Essay, Pages 2 (405 words)
“Finished, it’s finished, nearly finished, it must be nearly finished Grain upon grain, one by one, and one day, suddenly, there’s a heap, a little heap, the impossible heap”. (p. 3) Here the endgame starts. In chess the endgame is defined as the stage of the game when only few pieces are left on the board. The same is with the Beckett’s play as there are only four people left. The endgame is a series of moves when the game is near the ending and its outcome is decided before the ceremony of the endgame occurs.
Samuel Beckett is known to be a chess player and in the play the author compares the endgame with the end of life – death as death is inevitable as the game always ends. We see that in the play the main characters are enacting repetitive rituals labeled as the part of their endgame. Despite inevitable outcome the main characters are dragging through the final moves making their routines and they are doing whatever it takes to get through the day and to see the next day.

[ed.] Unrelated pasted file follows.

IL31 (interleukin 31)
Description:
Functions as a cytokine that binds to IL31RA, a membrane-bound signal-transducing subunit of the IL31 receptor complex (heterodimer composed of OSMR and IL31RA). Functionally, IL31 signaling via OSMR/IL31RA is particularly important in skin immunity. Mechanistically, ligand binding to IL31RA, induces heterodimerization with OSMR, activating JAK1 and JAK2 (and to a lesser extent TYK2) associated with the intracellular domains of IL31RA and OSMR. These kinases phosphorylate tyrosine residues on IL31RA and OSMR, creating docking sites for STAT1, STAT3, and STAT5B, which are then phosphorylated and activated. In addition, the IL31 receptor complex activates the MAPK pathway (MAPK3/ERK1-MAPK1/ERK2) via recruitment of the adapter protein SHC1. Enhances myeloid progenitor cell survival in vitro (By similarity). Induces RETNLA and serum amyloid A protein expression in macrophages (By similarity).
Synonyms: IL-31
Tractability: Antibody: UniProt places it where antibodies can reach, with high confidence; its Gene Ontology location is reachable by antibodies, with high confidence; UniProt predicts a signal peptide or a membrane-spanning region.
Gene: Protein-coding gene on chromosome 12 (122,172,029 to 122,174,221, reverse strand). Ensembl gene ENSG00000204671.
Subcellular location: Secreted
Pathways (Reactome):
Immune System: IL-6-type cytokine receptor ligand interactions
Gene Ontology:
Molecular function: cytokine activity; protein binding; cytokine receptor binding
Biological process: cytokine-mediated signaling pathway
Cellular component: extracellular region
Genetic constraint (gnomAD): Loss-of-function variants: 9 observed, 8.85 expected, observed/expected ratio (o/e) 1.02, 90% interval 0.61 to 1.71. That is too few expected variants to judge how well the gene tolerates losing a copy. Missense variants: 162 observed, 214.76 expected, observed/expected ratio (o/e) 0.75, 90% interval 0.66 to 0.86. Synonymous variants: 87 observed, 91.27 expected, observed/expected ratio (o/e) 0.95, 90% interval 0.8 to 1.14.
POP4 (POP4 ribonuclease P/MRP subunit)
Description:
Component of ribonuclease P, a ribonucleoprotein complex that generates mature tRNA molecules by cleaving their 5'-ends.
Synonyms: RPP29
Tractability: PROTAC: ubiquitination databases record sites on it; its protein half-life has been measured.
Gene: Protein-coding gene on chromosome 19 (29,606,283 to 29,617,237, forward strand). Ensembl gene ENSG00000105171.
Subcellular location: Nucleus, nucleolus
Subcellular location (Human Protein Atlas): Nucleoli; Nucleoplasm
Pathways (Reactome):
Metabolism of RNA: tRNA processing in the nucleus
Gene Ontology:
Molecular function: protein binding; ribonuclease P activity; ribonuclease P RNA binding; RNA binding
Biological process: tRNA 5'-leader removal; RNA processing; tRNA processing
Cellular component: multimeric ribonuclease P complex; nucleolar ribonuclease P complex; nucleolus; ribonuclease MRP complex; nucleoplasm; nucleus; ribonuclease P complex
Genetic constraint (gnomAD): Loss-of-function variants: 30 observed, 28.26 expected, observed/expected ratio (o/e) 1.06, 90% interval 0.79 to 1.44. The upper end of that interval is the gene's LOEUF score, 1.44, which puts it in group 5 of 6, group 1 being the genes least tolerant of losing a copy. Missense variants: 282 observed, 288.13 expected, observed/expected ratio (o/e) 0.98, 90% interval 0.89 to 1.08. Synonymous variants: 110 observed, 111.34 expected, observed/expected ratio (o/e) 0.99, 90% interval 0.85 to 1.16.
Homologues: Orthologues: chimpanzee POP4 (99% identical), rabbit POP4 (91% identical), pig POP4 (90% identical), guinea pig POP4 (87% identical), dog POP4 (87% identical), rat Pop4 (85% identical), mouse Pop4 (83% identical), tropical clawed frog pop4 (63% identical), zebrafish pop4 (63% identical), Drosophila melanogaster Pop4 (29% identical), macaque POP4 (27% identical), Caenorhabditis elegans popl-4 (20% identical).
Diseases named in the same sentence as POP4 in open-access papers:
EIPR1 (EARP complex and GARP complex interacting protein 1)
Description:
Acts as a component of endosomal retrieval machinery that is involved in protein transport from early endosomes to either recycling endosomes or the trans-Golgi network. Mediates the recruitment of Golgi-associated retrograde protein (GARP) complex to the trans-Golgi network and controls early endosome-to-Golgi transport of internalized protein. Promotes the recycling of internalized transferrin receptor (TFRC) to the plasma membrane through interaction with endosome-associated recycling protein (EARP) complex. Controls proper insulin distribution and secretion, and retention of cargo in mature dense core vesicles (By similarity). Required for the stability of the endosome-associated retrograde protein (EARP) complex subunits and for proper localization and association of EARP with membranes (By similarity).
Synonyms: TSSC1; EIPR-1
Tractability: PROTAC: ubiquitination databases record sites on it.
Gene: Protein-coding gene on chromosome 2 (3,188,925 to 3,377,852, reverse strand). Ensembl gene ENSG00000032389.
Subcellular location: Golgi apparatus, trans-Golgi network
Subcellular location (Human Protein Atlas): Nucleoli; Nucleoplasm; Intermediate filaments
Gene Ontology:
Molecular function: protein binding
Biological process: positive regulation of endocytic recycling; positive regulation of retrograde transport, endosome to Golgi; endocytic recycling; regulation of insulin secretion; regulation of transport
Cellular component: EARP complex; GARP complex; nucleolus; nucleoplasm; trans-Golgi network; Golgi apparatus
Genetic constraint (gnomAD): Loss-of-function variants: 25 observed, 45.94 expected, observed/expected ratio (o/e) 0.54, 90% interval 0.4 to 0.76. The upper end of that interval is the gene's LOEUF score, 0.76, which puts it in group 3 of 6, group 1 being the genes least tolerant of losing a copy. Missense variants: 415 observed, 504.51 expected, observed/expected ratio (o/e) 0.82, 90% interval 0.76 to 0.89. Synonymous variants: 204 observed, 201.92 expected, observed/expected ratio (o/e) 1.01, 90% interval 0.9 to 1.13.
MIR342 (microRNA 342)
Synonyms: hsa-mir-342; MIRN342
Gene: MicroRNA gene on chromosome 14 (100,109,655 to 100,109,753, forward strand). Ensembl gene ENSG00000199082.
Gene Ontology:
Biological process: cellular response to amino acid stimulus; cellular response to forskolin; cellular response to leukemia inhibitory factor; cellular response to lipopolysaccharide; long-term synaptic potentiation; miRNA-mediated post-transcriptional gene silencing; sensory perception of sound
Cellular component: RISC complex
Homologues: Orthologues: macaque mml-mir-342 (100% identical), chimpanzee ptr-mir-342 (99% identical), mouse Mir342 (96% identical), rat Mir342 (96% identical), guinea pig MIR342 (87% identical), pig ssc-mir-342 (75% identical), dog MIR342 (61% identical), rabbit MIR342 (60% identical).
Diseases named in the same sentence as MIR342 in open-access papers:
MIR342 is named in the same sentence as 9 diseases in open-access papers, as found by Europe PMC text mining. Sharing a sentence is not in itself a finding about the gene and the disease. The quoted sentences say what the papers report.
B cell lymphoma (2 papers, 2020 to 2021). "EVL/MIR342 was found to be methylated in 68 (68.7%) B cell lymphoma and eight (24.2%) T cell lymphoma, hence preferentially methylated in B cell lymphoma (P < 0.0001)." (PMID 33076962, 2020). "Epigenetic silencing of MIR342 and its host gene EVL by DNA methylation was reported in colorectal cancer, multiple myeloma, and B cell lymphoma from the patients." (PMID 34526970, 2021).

The characters try to get through despite their game is lost.
The idea of chess game is put in accordance with movements on the stage. The most vulnerable piece on the board is Hamm who utters: “Me to play”. (p. 18) Hamm is perceived as the King and he seems to be the most powerful. Clov is protective character in the centre of the board and Hamm often relies on him.
Therefore, Clov is presented as the Queen and he is able to move easily. However, his erratic way of movement seems to be more suitable to the movement of the Knight. Nell and Nagg are insignificant characters and they are viewed as the Pawns – they appear only when the King calls for them.
One by one the main characters are dying and one by one the chess figures are leaving the board. Nothing is eternal in the world and every game has its ending. The theme of chess play shows cyclical Universe – ‘the play ends with a stalemate’. The game will be played over and over again.
- Adorno, Theodor W. Trying to Understand Endgame , The New German Critique, no. 26, (Spring-Summer 1982) pp. 119-150.
- In The Adorno Reader ed. Brian O’Connor. Blackwell Publishers. 2000. Beckett, Samuel. Endgame and the Act Without Words. USA: Groove Press, 1994.